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beta

Client-Side Field Level Encryption is available as a beta. The contents of this page may change during the beta period.

Read and Write Operation Support

The mongod only stores encrypted BinData and applies any aggregation expression or query operator specifying an encrypted field against the BinData value. While the expression or operator may support BinData fields, the resulting value may be incorrect or unexpected when compared to issuing that same expression or operator against the decrypted value. The mongod throws an error if the expression or operator does not support BinData values.

For example, consider a deterministically encrypted integer Salary. A query filters for documents where Salary is greater than 100000. The application explicitly (manually) encrypts the query value using deterministic encryption prior to issuing the query. The mongod compares the encrypted BinData value of 100000 to the encrypted BinData values stored in each document. While the operation returns successfully, the comparison of the BinData values may return a different result than the comparison of the decrypted integer values.

Automatic client-side field level encryption rejects read or write operations which would return incorrect or unexpected results when issued against an encrypted field. For complete documentation, see Read/Write Support with Automatic Field Level Encryption. Applications performing explicit (manual) encryption may reference the linked page as guidance for issuing read/write operations against encrypted fields.

Views

Queries against views on collections containing client-side field level encrypted values may return unexpected or incorrect results if either the underlying view aggregation pipeline or the query references encrypted fields. If creating a view on a collection containing client-side field level encrypted values, avoid operating on encrypted fields to mitigate the risk of unexpected or incorrect results.

While 4.2-compatible drivers configured for automatic client-side field level encryption have validation for unsupported read and write operations, the underlying support library cannot introspect the view catalog to identify a given collection as a view. Applications therefore cannot rely on the automatic field level encryption validation to prevent unsupported queries against views on collections with encrypted fields.

For applications using explicit (manual) encryption to query a view on a collection containing encrypted values, consider constructing the query using only query operators with known normal behavior when issued against encrypted fields.

Collation

Client-side field level encryption does not respect user-specified collations or collection default collations. Field level encryption obscures the field value and prevents normal collation behavior. Collation-sensitive queries against encrypted fields may return unexpected or incorrect results.

While 4.2-compatible drivers configured for automatic client-side field level encryption have validation for unsupported read and write operations, the underlying support library cannot introspect the collection catalog to identify the default collation. Applications therefore cannot rely on the automatic field level encryption validation to prevent querying on encrypted fields with collation defaults.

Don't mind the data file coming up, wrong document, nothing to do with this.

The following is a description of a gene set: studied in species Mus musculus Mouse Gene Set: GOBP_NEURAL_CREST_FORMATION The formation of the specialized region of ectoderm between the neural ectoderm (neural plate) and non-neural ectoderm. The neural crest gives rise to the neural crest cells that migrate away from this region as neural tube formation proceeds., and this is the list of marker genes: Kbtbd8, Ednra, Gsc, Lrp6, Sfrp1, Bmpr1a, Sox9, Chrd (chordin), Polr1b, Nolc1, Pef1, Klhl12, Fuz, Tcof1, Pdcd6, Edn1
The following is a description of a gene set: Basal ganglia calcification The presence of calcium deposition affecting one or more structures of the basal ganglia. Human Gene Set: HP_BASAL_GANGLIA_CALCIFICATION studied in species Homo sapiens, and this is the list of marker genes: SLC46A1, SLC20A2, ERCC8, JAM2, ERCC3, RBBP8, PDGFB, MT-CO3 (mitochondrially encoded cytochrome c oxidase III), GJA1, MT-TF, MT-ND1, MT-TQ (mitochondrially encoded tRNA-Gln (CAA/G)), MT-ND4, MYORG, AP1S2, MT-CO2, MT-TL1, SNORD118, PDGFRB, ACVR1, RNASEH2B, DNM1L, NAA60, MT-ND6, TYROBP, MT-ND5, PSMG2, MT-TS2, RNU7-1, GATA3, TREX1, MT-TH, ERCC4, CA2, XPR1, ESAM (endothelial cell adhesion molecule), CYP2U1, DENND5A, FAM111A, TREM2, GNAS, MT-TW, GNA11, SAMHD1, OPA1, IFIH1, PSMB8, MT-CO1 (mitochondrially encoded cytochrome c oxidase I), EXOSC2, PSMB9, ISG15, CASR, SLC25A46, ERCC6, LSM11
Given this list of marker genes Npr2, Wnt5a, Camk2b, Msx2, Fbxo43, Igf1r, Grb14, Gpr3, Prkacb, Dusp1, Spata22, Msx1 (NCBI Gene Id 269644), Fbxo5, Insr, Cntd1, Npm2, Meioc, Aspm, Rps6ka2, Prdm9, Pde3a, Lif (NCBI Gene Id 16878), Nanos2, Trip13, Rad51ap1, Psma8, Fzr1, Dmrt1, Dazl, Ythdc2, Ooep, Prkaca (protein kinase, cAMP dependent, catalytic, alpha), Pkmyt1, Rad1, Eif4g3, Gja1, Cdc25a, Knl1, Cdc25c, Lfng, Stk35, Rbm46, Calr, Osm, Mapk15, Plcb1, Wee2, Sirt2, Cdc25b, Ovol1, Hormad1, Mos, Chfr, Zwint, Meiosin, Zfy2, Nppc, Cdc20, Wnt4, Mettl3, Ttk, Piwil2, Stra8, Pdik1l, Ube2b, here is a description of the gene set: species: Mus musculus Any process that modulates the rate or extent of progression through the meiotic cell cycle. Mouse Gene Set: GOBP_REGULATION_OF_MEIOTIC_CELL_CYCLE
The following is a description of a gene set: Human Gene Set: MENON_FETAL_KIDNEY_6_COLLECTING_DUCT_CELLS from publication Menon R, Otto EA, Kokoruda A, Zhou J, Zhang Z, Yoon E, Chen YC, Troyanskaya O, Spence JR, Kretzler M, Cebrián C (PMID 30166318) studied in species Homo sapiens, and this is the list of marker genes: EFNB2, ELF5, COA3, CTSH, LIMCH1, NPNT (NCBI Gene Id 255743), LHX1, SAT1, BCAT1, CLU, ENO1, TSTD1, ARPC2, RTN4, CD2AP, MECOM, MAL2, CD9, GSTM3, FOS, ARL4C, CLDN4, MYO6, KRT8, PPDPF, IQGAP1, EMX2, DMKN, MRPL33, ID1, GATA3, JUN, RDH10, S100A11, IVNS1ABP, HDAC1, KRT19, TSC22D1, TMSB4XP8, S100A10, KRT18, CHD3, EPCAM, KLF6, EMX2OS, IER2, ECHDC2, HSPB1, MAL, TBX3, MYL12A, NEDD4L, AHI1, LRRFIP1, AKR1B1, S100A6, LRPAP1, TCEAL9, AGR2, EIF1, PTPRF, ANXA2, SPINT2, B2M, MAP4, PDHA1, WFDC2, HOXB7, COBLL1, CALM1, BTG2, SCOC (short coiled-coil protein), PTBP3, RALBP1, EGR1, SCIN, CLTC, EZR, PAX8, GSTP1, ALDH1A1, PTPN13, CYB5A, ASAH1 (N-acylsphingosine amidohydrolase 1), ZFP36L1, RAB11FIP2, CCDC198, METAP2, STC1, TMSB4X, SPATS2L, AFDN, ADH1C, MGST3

Unique Indexes

Unique indexes cannot guarantee uniqueness if the index key specifies any randomly encrypted fields.

Fields encrypted using the random algorithm always produce a different encrypted value given a specific input. The server considers each encrypted value unique even though the decrypted value itself is not unique. The collection can therefore contain multiple documents with duplicate decrypted values for a field with an index-enforced unique constraint.

While 4.2-compatible drivers configured for automatic client-side field level encryption have validation for unsupported read and write operations, the underlying support library cannot introspect the index catalog to identify a given field as unique. Applications therefore cannot rely on the automatic field level encryption validation to prevent unique constraint violations on randomly-encrypted fields.

Shard Key

Specifying a shard key on encrypted fields or encrypting fields of an existing shard key may result in unexpected or incorrect sharding behavior.

While 4.2-compatible drivers configured for automatic client-side field level encryption have validation for unsupported read and write operations, the underlying support library cannot introspect the sharding catalog metadata to identify shard key fields. Applications therefore cannot rely on the automatic field level encryption validation to prevent encryption of shard key fields.

Read/Write Query Support

Automatic client-side field level encryption supports a subset of commands, query operators, update operators, aggregation stages, and aggregation expressions. For complete documentation, see Read/Write Support with Automatic Field Level Encryption.